That depends on the bird! For finches and canaries, their cage is their home. These birds should have a cage large enough for them to get proper exercise. Letting finches and canaries fly loose is an act of cruelty. Their cage provides them with a feeling of security. Wide open spaces provoke feelings of terror and panic, not the joy of freedom. For these little guys a cage is not a prison but a sanctuary.
Parakeets are usually better off kept in the cage at all times. A tame, wing clipped keet may enjoy the close company of its owner. Many people do let parakeets out to fly about the house. For any bird flying at liberty, care must be taken that all windows and mirrors are either covered or kept away from the birds. Caution must also be taken with opening doors, fans, cooking, and electric wires. Many plants, chemicals, and paints are poisonous. Your loving pet may chew on them with dire consequences.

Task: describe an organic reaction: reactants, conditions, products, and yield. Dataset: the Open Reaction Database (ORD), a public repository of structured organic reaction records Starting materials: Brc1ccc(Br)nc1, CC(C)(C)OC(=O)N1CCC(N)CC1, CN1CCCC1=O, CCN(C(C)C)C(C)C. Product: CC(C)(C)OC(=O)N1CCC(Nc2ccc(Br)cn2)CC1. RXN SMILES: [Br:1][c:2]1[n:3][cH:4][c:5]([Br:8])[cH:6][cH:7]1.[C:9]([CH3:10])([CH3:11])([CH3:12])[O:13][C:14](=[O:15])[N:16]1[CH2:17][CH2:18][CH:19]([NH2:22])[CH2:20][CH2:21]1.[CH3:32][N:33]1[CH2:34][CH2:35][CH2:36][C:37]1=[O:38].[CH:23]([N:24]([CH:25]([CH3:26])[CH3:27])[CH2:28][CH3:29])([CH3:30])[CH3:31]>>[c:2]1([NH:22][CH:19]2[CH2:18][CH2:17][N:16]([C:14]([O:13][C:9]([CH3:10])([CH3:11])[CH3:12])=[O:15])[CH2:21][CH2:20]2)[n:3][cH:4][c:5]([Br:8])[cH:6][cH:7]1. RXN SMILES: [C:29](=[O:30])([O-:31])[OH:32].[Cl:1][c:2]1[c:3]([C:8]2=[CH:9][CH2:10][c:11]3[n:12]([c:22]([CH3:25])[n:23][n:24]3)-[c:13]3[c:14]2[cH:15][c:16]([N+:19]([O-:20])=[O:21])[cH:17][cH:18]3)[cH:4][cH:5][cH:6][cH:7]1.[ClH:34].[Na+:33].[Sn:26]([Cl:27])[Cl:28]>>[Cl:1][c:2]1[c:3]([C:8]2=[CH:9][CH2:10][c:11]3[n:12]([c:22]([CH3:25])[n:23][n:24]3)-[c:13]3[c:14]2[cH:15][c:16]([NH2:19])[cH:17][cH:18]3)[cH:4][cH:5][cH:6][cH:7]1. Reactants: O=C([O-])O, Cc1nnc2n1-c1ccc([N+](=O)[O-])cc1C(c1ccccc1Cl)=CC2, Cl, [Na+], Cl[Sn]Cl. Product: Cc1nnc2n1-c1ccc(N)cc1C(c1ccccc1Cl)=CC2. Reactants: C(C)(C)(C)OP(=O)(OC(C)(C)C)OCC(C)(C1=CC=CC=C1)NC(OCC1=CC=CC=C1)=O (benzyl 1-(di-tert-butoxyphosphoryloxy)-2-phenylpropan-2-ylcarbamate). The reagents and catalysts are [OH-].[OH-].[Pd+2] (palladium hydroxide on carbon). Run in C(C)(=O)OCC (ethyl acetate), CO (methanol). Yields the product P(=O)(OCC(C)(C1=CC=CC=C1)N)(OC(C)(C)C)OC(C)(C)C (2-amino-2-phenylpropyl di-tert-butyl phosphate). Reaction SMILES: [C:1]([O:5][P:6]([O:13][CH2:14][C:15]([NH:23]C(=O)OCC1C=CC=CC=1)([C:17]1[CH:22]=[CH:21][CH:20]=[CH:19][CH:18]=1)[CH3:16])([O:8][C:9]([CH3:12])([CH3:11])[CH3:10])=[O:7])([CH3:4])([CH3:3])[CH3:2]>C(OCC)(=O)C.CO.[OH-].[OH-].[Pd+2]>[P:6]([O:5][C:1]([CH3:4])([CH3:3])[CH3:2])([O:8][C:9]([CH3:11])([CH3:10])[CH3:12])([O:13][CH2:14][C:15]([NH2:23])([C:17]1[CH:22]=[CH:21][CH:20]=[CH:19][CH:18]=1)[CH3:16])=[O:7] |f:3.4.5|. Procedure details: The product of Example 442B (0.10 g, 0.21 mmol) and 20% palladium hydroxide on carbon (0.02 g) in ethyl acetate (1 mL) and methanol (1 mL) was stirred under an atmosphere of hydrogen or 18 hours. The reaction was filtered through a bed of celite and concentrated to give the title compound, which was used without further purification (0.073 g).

Pet parrots must be taken out and handled as often as possible. For these intelligent birds, play and companionship are as necessary as food and water. Sometimes a parrot will become rather aggressive on top of his cage. This is because the bird thinks of his cage as his castle and is prepared to defend it. The solution is to have a stand or playpen located away from the cage. Take the parrot out of the cage and immediately place it on the stand or playpen. Your pet will consider this as community property and will enjoy socializing with you there.